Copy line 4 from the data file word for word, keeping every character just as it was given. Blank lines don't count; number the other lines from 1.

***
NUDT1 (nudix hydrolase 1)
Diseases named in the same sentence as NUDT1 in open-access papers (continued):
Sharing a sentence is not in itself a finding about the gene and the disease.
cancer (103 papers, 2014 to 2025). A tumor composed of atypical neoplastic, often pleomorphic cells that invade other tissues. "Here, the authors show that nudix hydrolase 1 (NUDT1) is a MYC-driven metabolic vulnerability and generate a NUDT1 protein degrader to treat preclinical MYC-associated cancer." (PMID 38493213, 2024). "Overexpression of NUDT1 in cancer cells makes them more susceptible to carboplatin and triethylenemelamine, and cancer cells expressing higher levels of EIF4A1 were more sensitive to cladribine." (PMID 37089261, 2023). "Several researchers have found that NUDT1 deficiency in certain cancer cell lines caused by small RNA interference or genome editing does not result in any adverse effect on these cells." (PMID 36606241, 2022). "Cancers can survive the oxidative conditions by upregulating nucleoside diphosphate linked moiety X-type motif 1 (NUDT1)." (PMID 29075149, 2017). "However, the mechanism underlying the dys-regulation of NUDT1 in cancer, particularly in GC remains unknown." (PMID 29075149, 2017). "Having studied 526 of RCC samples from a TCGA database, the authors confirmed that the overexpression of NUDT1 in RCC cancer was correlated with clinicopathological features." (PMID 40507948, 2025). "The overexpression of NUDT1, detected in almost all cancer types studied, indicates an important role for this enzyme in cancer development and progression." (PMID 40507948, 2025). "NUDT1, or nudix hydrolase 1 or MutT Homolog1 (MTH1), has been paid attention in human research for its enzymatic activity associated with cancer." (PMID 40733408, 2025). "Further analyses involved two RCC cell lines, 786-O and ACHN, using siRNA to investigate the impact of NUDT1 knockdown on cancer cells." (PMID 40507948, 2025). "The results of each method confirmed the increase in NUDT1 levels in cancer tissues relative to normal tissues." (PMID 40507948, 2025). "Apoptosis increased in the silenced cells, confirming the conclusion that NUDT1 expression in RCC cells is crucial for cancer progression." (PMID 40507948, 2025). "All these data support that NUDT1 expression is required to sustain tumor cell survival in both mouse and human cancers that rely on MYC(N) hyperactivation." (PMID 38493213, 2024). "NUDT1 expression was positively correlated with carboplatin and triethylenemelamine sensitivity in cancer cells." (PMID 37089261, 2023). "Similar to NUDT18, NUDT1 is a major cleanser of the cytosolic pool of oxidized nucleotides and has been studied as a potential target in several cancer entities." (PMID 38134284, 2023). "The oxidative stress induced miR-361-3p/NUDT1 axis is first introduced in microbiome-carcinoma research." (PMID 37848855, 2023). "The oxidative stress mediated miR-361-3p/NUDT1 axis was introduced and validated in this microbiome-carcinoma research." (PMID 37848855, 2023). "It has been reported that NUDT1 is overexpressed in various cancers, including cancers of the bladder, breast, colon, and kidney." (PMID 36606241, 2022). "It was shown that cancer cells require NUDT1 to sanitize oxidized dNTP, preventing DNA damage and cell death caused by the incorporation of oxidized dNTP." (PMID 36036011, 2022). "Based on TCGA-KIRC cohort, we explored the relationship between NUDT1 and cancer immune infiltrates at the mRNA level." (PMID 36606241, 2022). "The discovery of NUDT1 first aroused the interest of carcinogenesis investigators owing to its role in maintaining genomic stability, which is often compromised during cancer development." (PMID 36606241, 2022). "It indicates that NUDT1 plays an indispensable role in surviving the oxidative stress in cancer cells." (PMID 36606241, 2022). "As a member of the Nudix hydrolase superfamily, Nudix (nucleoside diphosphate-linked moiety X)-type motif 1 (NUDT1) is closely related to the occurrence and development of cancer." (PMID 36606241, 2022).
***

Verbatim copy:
cancer (103 papers, 2014 to 2025). A tumor composed of atypical neoplastic, often pleomorphic cells that invade other tissues. "Here, the authors show that nudix hydrolase 1 (NUDT1) is a MYC-driven metabolic vulnerability and generate a NUDT1 protein degrader to treat preclinical MYC-associated cancer." (PMID 38493213, 2024). "Overexpression of NUDT1 in cancer cells makes them more susceptible to carboplatin and triethylenemelamine, and cancer cells expressing higher levels of EIF4A1 were more sensitive to cladribine." (PMID 37089261, 2023). "Several researchers have found that NUDT1 deficiency in certain cancer cell lines caused by small RNA interference or genome editing does not result in any adverse effect on these cells." (PMID 36606241, 2022). "Cancers can survive the oxidative conditions by upregulating nucleoside diphosphate linked moiety X-type motif 1 (NUDT1)." (PMID 29075149, 2017). "However, the mechanism underlying the dys-regulation of NUDT1 in cancer, particularly in GC remains unknown." (PMID 29075149, 2017). "Having studied 526 of RCC samples from a TCGA database, the authors confirmed that the overexpression of NUDT1 in RCC cancer was correlated with clinicopathological features." (PMID 40507948, 2025). "The overexpression of NUDT1, detected in almost all cancer types studied, indicates an important role for this enzyme in cancer development and progression." (PMID 40507948, 2025). "NUDT1, or nudix hydrolase 1 or MutT Homolog1 (MTH1), has been paid attention in human research for its enzymatic activity associated with cancer." (PMID 40733408, 2025). "Further analyses involved two RCC cell lines, 786-O and ACHN, using siRNA to investigate the impact of NUDT1 knockdown on cancer cells." (PMID 40507948, 2025). "The results of each method confirmed the increase in NUDT1 levels in cancer tissues relative to normal tissues." (PMID 40507948, 2025). "Apoptosis increased in the silenced cells, confirming the conclusion that NUDT1 expression in RCC cells is crucial for cancer progression." (PMID 40507948, 2025). "All these data support that NUDT1 expression is required to sustain tumor cell survival in both mouse and human cancers that rely on MYC(N) hyperactivation." (PMID 38493213, 2024). "NUDT1 expression was positively correlated with carboplatin and triethylenemelamine sensitivity in cancer cells." (PMID 37089261, 2023). "Similar to NUDT18, NUDT1 is a major cleanser of the cytosolic pool of oxidized nucleotides and has been studied as a potential target in several cancer entities." (PMID 38134284, 2023). "The oxidative stress induced miR-361-3p/NUDT1 axis is first introduced in microbiome-carcinoma research." (PMID 37848855, 2023). "The oxidative stress mediated miR-361-3p/NUDT1 axis was introduced and validated in this microbiome-carcinoma research." (PMID 37848855, 2023). "It has been reported that NUDT1 is overexpressed in various cancers, including cancers of the bladder, breast, colon, and kidney." (PMID 36606241, 2022). "It was shown that cancer cells require NUDT1 to sanitize oxidized dNTP, preventing DNA damage and cell death caused by the incorporation of oxidized dNTP." (PMID 36036011, 2022). "Based on TCGA-KIRC cohort, we explored the relationship between NUDT1 and cancer immune infiltrates at the mRNA level." (PMID 36606241, 2022). "The discovery of NUDT1 first aroused the interest of carcinogenesis investigators owing to its role in maintaining genomic stability, which is often compromised during cancer development." (PMID 36606241, 2022). "It indicates that NUDT1 plays an indispensable role in surviving the oxidative stress in cancer cells." (PMID 36606241, 2022). "As a member of the Nudix hydrolase superfamily, Nudix (nucleoside diphosphate-linked moiety X)-type motif 1 (NUDT1) is closely related to the occurrence and development of cancer." (PMID 36606241, 2022).